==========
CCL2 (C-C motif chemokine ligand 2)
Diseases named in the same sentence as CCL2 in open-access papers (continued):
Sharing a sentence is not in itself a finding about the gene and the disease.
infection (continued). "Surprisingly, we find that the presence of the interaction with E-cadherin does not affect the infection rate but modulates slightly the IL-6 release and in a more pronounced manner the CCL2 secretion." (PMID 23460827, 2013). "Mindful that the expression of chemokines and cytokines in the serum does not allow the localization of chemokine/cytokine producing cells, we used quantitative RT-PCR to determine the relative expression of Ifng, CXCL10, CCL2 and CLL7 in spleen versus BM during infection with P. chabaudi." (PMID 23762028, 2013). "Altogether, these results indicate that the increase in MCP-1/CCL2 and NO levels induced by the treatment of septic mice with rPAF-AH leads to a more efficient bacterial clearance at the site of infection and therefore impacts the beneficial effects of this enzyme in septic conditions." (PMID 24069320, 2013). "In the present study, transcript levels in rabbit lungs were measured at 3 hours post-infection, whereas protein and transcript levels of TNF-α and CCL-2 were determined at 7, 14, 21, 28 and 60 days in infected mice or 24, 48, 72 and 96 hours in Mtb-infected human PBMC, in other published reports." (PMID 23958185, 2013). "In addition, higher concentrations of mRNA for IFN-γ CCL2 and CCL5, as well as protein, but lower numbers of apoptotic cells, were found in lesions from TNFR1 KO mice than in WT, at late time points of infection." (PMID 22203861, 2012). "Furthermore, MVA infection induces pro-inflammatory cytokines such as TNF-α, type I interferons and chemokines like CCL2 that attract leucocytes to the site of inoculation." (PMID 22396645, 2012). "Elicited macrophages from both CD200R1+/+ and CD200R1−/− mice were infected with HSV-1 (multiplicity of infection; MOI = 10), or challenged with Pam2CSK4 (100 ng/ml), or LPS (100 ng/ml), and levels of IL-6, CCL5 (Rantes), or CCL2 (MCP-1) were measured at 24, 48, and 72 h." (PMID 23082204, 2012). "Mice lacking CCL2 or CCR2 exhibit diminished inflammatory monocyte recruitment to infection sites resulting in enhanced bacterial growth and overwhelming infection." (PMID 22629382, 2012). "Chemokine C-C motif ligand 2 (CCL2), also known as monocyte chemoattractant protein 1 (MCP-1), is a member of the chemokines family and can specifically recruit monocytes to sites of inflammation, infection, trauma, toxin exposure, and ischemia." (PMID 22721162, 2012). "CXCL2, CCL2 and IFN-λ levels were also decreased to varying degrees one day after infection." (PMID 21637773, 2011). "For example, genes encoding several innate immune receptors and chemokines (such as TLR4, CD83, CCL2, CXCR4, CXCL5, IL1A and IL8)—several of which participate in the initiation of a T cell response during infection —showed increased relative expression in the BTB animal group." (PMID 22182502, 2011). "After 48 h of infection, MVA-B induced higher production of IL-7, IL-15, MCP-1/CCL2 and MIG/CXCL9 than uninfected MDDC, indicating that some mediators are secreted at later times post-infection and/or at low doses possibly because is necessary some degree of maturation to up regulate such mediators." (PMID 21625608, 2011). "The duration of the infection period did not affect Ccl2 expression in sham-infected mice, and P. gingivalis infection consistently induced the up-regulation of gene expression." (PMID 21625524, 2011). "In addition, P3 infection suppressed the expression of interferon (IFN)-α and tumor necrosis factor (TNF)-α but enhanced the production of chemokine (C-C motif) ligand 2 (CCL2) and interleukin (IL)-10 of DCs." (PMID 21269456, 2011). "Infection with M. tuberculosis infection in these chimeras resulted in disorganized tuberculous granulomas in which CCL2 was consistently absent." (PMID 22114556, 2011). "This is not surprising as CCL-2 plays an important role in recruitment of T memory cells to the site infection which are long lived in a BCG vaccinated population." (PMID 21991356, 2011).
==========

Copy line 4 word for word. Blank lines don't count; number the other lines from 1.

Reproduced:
infection (continued). "Surprisingly, we find that the presence of the interaction with E-cadherin does not affect the infection rate but modulates slightly the IL-6 release and in a more pronounced manner the CCL2 secretion." (PMID 23460827, 2013). "Mindful that the expression of chemokines and cytokines in the serum does not allow the localization of chemokine/cytokine producing cells, we used quantitative RT-PCR to determine the relative expression of Ifng, CXCL10, CCL2 and CLL7 in spleen versus BM during infection with P. chabaudi." (PMID 23762028, 2013). "Altogether, these results indicate that the increase in MCP-1/CCL2 and NO levels induced by the treatment of septic mice with rPAF-AH leads to a more efficient bacterial clearance at the site of infection and therefore impacts the beneficial effects of this enzyme in septic conditions." (PMID 24069320, 2013). "In the present study, transcript levels in rabbit lungs were measured at 3 hours post-infection, whereas protein and transcript levels of TNF-α and CCL-2 were determined at 7, 14, 21, 28 and 60 days in infected mice or 24, 48, 72 and 96 hours in Mtb-infected human PBMC, in other published reports." (PMID 23958185, 2013). "In addition, higher concentrations of mRNA for IFN-γ CCL2 and CCL5, as well as protein, but lower numbers of apoptotic cells, were found in lesions from TNFR1 KO mice than in WT, at late time points of infection." (PMID 22203861, 2012). "Furthermore, MVA infection induces pro-inflammatory cytokines such as TNF-α, type I interferons and chemokines like CCL2 that attract leucocytes to the site of inoculation." (PMID 22396645, 2012). "Elicited macrophages from both CD200R1+/+ and CD200R1−/− mice were infected with HSV-1 (multiplicity of infection; MOI = 10), or challenged with Pam2CSK4 (100 ng/ml), or LPS (100 ng/ml), and levels of IL-6, CCL5 (Rantes), or CCL2 (MCP-1) were measured at 24, 48, and 72 h." (PMID 23082204, 2012). "Mice lacking CCL2 or CCR2 exhibit diminished inflammatory monocyte recruitment to infection sites resulting in enhanced bacterial growth and overwhelming infection." (PMID 22629382, 2012). "Chemokine C-C motif ligand 2 (CCL2), also known as monocyte chemoattractant protein 1 (MCP-1), is a member of the chemokines family and can specifically recruit monocytes to sites of inflammation, infection, trauma, toxin exposure, and ischemia." (PMID 22721162, 2012). "CXCL2, CCL2 and IFN-λ levels were also decreased to varying degrees one day after infection." (PMID 21637773, 2011). "For example, genes encoding several innate immune receptors and chemokines (such as TLR4, CD83, CCL2, CXCR4, CXCL5, IL1A and IL8)—several of which participate in the initiation of a T cell response during infection —showed increased relative expression in the BTB animal group." (PMID 22182502, 2011). "After 48 h of infection, MVA-B induced higher production of IL-7, IL-15, MCP-1/CCL2 and MIG/CXCL9 than uninfected MDDC, indicating that some mediators are secreted at later times post-infection and/or at low doses possibly because is necessary some degree of maturation to up regulate such mediators." (PMID 21625608, 2011). "The duration of the infection period did not affect Ccl2 expression in sham-infected mice, and P. gingivalis infection consistently induced the up-regulation of gene expression." (PMID 21625524, 2011). "In addition, P3 infection suppressed the expression of interferon (IFN)-α and tumor necrosis factor (TNF)-α but enhanced the production of chemokine (C-C motif) ligand 2 (CCL2) and interleukin (IL)-10 of DCs." (PMID 21269456, 2011). "Infection with M. tuberculosis infection in these chimeras resulted in disorganized tuberculous granulomas in which CCL2 was consistently absent." (PMID 22114556, 2011). "This is not surprising as CCL-2 plays an important role in recruitment of T memory cells to the site infection which are long lived in a BCG vaccinated population." (PMID 21991356, 2011).